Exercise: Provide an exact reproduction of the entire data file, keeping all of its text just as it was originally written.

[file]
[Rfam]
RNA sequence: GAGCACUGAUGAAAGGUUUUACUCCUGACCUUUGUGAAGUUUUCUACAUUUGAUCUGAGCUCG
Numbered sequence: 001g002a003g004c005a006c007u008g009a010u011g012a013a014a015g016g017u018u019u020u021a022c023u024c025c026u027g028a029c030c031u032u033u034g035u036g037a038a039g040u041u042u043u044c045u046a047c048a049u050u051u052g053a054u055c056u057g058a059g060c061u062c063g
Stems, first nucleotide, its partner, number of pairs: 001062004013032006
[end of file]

[Rfam]
RNA sequence: GAGCACUGAUGAAAGGUUUUACUCCUGACCUUUGUGAAGUUUUCUACAUUUGAUCUGAGCUCG
Numbered sequence: 001g002a003g004c005a006c007u008g009a010u011g012a013a014a015g016g017u018u019u020u021a022c023u024c025c026u027g028a029c030c031u032u033u034g035u036g037a038a039g040u041u042u043u044c045u046a047c048a049u050u051u052g053a054u055c056u057g058a059g060c061u062c063g
Stems, first nucleotide, its partner, number of pairs: 001062004013032006